On the 18th of December, Netflix released a series documenting the case of Steven Avery of which the documentary seem to be primarily focused on the corruption of Manitowoc county justice system after Avery was supposedly framed for the death of Teresa Halbach. After watching all 10 episodes in a matter of days, I thoroughly enjoyed the journey of the trial and was enthralled and engaged throughout. However as it drew to the conclusion I began to wonder about the veracity portrayed in the show. This phenomenon which has taken over the internet with millions of fans creating theories of who actually killed Teresa Halbach, or questioning whether Steven did really kill her. Now I don’t intend to create theories or create a new piece of evidence that will unlock the virtues of reality and break new boundaries. My purpose is to discuss the issues of people basing their judgement on documentaries such as this one.
Making a Murderer (2015) creates the question for the audience to decide whether Avery is a murderer or not, it becomes an interactive guessing game that is a topic of discussion that has recently overflowed the inner highways of the internet. However the real question is whether Making a Murderer is really left up to the audience to decide. Even the name of the documentary series creates issues for this, the creators of the series has already concluded that the state county has made a murderer. Documentaries can have this problem of not being able to create a fair and balanced display of fact for the audience. Documentaries cannot be a representation of real life but a mere subjective inversion of the truth created by the filmmakers. This is not a new theory, or some illumination, John Grierson, a pioneer of documentaries in the 1920’a, called them, ‘the creative treatment of actualities.’ (Rotha, 1952: p70) Documentaries have become a representation of reality in the medium of cinema, the presentation of real life. On the contrary, this statement is more complex. The creative influence in documentaries masked the boundaries of reality and fiction. The creator’s control over the film is the primary issue of documentaries presenting reality.
Every time I watch a documentary I always take the presentation of facts with a pinch of salt. This is no different in Making a Murderer. The filmmakers follow the Avery family and predominantly showcase the views of the family. This biased interpretation throughout the trail already sides you with the support of Avery and his defence. Now with a 10 hours running time there is a very little running time given for the opposing view. This has been the show’s main criticism and if you look at multiple mainstream documentaries, this is a constant criticism throughout the genre. Looking further into the trial in the Avery case, certain sections of evidence was not used in the series and apparently important views were not utilised. Now the filmmakers have responded and said they chose the most important evidence in the trial. The evaded evidence seemed to be crucial in the opposition of Avery and this is not too surprising from the biased argument this series results in. This is not a criticism in my opinion as this is what documentaries are used for, not to present reality, but to present a predetermined position.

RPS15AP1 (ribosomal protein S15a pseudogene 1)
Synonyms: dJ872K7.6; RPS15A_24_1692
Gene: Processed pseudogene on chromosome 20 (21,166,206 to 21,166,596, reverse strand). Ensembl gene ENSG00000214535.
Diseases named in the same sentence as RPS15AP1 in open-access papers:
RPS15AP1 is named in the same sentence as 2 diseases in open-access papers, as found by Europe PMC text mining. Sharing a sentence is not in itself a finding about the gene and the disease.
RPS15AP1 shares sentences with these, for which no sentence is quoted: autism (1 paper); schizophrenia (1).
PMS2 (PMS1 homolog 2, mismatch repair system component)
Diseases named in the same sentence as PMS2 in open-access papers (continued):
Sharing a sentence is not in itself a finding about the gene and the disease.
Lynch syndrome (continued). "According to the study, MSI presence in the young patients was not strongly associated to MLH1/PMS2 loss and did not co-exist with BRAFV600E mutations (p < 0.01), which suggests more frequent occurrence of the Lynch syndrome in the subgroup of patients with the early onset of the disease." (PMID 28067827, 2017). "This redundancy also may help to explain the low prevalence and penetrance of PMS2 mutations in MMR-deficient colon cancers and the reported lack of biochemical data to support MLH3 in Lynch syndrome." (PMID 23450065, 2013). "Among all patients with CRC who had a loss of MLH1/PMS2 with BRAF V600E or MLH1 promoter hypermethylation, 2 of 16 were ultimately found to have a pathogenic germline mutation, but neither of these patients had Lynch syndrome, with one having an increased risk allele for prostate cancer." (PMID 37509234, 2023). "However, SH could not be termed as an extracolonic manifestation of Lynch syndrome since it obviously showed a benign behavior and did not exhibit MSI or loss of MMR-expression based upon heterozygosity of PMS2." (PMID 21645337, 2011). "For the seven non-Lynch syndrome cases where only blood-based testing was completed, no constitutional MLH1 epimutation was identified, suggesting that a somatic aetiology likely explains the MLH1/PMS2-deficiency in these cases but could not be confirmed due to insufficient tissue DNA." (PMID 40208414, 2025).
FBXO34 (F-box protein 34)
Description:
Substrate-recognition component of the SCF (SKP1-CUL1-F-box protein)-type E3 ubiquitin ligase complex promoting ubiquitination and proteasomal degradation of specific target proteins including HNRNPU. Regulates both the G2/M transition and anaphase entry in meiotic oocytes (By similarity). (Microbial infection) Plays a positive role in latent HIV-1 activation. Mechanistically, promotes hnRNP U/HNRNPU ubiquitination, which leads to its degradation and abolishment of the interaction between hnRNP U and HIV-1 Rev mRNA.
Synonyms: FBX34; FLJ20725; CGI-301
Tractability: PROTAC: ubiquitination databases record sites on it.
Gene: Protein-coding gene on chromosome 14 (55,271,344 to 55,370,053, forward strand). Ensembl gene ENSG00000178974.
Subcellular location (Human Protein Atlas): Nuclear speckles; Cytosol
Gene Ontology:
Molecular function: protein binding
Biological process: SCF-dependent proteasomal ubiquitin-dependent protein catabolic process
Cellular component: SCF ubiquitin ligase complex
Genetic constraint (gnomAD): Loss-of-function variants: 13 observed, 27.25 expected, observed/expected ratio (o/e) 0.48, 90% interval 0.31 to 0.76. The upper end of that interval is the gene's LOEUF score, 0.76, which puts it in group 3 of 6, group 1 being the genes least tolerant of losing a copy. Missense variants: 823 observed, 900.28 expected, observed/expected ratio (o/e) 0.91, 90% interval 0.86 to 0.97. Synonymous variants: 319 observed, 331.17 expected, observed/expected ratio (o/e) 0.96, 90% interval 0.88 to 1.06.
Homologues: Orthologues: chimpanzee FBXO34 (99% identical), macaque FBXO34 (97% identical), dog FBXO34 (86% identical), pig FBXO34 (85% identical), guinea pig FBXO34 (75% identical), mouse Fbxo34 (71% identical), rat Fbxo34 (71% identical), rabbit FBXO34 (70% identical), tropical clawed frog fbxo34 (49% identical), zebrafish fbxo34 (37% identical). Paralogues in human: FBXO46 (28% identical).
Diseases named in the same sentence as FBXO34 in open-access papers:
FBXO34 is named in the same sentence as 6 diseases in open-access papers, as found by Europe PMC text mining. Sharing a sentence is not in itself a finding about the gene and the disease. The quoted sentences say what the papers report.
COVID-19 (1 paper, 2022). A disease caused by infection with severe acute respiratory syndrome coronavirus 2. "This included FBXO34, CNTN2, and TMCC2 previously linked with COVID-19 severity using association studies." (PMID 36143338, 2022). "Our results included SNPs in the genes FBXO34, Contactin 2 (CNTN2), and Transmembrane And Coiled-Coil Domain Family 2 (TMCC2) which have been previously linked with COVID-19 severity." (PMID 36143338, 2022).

The arguments put forward are in favour of the defense, the lawyers, the family, the excused juror. I am aware that this documentary is trying to prove the innocence of Steven Avery, but should it ignore vital evidence that counteracts their initial argument. The ethics of this issue has been a longstanding issue throughout documentary. Is documentary just an implicit example of propaganda? We don’t just see this throughout this creative medium, the news on a daily basis, whether in newspapers or television, is full of left and right wing bias. The only way to create fair and balanced judgement is not to solely take this documentary at face value. The presentation of reality in this film is clouded with creative influence and a pre-determined bias. I applaud the filmmakers of making this documentary, Making a Murderer has become a phenomenon. It is a 10 hour journey stretching over 10 years that never fails to keep you entertain, but that is all it is, just entertainment.
Making a Murderer is a triumph in documentary making, to tell a story of a trial through 10 hours of running time and keep people interested is an achievement in itself. However the issue is, that you should not create a judgement just purely on this programme. If this was a story of fiction, there would be no problem, as this would tell the harrowing story of a hero arrested unjustly. But this is a real story involving real lives, to decide whether this man is innocent or not cannot be told to you by one filmmaker or one side of the story. If the audience wants to decide whether or not the Manitowoc county police made a murderer, the audience will have to delve deeper, past the programme and discovers the hidden elements that was not shown. Whatever you have decided on this man’s involvement or lack of, in the murder of Teresa Halbach, the truth will probably never be found or solidified. Documentary is a great medium to entertain but to inform; the motives are more clouded.
By Jason Blight
ROTHA, P., 1952. Documentary Film. London: Faber
Making A Murderer. [Film] 2015. Directed by Laura RICCIARDI and Moira DEMOS. USA: Netflix.
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